Thank Gd our family is blessed with the ability to help our friends, whether it be with money, parenting issues, or just deciding which wallpaper looks best. I am always happy to help and being a good friend is my biggest reward. However, I have one friend who finds it necessary to buy me or other friends a gift to show her appreciation. This always upsets me. I feel that by receiving her gift it takes away from my missva of helping a friend, and ultimately from my Olam Haba (share in the next world), Gd forbid. I approached her and tried to discourage the practice, but to no avail. Am I crazy?
A Giving Friend
Dear Giving Friend,
While the questions about effects on your missva and Olam Haba are probably best answered by your local rabbi, looking at the situation from another perspective may help you better understand and accept your friend’s gift giving tendency on an intellectual level.
You and your friend may actually be two of a kind. Like many good people you both seem more comfortable doing for others, while feeling uncomfortable when on the receiving end. This is quite natural as some people find that receiving favors makes them feel awkward and needy, whereas giving makes them feel strong and proud.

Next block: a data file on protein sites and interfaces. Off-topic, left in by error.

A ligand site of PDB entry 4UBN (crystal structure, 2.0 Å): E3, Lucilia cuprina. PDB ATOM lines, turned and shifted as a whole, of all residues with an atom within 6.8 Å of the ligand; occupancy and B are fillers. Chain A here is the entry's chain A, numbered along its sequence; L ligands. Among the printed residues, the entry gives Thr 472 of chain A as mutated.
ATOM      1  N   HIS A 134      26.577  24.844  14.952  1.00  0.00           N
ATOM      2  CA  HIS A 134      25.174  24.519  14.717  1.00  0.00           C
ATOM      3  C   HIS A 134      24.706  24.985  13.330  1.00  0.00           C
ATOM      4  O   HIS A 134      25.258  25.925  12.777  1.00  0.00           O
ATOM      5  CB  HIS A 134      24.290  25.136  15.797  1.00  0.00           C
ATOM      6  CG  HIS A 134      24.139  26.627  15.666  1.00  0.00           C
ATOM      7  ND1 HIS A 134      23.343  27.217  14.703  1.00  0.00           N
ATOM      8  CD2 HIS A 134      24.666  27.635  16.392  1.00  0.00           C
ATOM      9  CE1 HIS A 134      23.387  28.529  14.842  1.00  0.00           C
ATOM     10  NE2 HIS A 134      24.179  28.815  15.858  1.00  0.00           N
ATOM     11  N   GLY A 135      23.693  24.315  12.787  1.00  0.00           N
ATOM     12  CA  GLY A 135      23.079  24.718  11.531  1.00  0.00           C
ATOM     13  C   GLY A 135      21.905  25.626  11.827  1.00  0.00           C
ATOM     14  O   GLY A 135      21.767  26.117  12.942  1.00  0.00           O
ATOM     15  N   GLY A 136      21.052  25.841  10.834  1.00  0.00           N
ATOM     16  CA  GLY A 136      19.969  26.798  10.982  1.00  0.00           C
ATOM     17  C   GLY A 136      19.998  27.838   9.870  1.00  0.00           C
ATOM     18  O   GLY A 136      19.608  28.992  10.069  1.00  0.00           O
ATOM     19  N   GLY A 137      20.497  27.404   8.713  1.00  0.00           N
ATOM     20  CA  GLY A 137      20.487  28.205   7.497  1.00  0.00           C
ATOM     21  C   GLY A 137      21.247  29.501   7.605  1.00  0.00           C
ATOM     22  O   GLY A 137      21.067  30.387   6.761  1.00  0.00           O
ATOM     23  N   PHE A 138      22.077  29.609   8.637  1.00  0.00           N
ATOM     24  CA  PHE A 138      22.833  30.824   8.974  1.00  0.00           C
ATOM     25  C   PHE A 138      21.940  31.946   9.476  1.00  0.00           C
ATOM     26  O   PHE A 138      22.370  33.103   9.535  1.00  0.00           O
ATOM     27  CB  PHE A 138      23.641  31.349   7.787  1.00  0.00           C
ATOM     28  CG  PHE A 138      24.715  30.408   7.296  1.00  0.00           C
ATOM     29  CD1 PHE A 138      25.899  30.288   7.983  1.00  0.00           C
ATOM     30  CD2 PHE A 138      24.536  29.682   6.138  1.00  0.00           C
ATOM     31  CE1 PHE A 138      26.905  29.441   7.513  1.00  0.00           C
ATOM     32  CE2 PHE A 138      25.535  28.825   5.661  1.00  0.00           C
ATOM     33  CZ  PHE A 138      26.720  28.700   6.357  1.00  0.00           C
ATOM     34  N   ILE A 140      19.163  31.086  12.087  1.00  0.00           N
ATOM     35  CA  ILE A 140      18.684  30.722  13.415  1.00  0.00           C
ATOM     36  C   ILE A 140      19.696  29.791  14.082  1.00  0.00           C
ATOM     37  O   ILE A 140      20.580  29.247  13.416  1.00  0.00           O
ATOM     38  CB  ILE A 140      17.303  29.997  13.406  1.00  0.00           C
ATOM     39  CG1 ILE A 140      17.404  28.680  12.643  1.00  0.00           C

With that in mind, realize that graceful acceptance of gifts from your friend would actually be a form of kindness in itself. In going against your natural tendency, by being a recipient instead of a giver, you would be bringing joy and contentment to your friend. Imagine for a moment if your friend denied you the opportunity to do her a favor, because she was uncomfortable accepting such kindness from you. You would likely feel upset about losing the opportunity to experience the pleasure described in your letter upon performing such favors.
Repaying your favor with a gift might also make your friend feel as if she has “evened the score,” which could be necessary for her emotional well being. Additionally, it allows her to ask you for another favor, should the need arise, without feeling like she is taking advantage of you. By receiving her gift, you are allowing her to feel that your relationship is fair.
Of course, you may feel that a gift is overcompensation for the simple favors you do, but realize that your friend’s desire to show her gratitude by sending a gift is her personal choice. To her, the exchange probably seems very fair and equitable.
However, if you find that the gifts are obviously beyond her means, you can insist that she repay you in kind instead. When you are in a jam, you’ll call on her to help. For example, if you picked up her kids, she can pick up yours one day. But it is crucial that you actually find something for her to do for you. If she is the only one asking and never gets a chance to reciprocate, she will most certainly be uncomfortable.
Remember, allowing your friend the opportunity to experience the same pleasures that you enjoy from giving, might be the most valuable favor you can do for her.